Does Blog Post Frequency Matter?

Posted By Darren Rowse 8th of June 2006 Writing Content

Eric Kintz has written an interesting post on Why Blog Post Frequency Does Not Matter Anymore.

I like some of what Eric’s got to say but do not agree with it completely for all types of bloggers. Perhaps it’s a bit too simplistic a statement to make. Below are Eric’s headings in bold and a few of my own thoughts under each outlining where I agree and disagree with his statements:

  1. Traffic is generated by participating in the community; not daily posting – I would argue that traffic can be generated by both participation in the blogging community AND daily (or regular) posting. Both can be factors depending upon the blog and it’s strategy. I know with most of my own blogs that my traffic levels do go up (on some blogs quite considerably) each time I post something – particularly those blogs who have an RSS readership.
  2. Traffic is irrelevant to your blog’s success anyway – Eric’s argument is that the key is to reach your target audience and not just have your blog read by lots of people. This is true to some extent. I’d much rather ProBlogger be read by 100 bloggers wanting to make money blogging than 1000 non bloggers. Having said that, I’d still prefer to have 200, or 1000 or more bloggers who want to make money reading this blog and coming back every day than having 100 bloggers coming once a week. So I guess traffic is relevant to my blog’s success also (and I suspect most bloggers would feel the same).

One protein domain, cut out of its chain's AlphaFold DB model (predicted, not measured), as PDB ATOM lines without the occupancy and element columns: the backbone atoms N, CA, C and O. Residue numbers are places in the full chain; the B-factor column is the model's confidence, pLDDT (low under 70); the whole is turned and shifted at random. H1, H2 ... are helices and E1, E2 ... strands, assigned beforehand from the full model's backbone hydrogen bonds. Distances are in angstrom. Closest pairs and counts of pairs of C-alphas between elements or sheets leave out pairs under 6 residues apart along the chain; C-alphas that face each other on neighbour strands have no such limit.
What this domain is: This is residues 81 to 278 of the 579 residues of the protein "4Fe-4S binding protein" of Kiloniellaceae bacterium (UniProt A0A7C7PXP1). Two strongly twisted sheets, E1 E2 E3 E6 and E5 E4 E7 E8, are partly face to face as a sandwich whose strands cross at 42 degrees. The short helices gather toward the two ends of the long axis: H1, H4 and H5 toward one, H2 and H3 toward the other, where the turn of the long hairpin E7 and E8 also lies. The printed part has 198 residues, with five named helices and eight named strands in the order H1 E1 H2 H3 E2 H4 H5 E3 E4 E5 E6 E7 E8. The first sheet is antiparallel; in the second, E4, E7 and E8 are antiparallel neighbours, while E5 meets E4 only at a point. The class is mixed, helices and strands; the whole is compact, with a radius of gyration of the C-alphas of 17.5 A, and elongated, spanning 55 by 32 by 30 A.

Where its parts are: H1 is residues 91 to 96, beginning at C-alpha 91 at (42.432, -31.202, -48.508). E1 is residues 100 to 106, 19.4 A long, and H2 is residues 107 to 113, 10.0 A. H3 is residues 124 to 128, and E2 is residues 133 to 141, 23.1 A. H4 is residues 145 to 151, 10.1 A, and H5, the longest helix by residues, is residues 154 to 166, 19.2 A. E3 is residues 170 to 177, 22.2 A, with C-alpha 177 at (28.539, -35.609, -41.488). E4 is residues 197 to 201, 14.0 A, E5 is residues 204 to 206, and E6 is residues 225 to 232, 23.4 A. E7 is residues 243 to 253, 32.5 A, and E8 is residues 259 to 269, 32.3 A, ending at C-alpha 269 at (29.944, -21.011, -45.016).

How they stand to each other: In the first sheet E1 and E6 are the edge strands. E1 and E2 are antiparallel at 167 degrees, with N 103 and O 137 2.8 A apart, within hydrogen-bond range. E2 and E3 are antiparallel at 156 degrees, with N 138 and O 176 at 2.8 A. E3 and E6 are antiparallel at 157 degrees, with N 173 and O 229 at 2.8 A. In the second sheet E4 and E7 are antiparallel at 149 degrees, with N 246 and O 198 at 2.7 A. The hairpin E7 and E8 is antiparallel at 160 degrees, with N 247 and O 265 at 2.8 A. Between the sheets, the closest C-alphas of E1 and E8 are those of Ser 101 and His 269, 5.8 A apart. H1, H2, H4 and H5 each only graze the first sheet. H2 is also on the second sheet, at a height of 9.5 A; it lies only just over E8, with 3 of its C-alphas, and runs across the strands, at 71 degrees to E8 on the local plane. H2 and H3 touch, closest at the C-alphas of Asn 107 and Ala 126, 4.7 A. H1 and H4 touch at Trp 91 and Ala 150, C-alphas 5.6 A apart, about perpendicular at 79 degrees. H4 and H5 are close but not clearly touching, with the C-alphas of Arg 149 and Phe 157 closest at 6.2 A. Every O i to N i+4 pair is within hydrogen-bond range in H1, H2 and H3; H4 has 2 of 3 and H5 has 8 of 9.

3. Loyal readers coming back daily to check your posts is so Web 1.0 – I get asked about Web 2.0 a lot and while I am a believer in it and think some of the things being developed are wonderful I don’t know that we’re really living in a Web 2.0 world yet. Eric writes in this post about RSS and how it is making it less important to post daily because RSS readers will just come over to read when you update. I totally agree with this IF your blog has a high level of RSS readership. The reality is that while those of us who are bloggers use RSS all day everyday to read blogs that the majority of web surfers do not – yet. I would estimate that here at ProBlogger about 50% of my traffic comes from RSS readership (although this is decreasing as my search engine profile rises) but on my other blogs (not about blogging or Web 2.0 type topics) my RSS readership would be less than 5-10%. The majority of my readers come either from search engines, referrals from other sites or bookmarks on their computers (people who manually hit my site every day). Hopefully RSS and other Web 2.0 technologies will increase in popularity – but until then I think bloggers need to embrace readers who are Web 1.0 (and those who are not even at that point yet).
  4. Frequent posting is actually starting to have a negative impact on loyalty – good point here. I know I’ve unsubscribed from a few blogs in the past few months that I just can’t keep up with the posting frequency on. I’m a big believer in bloggers sensing how much their readers can handle to read in a day/week and trying to post at around that frequency.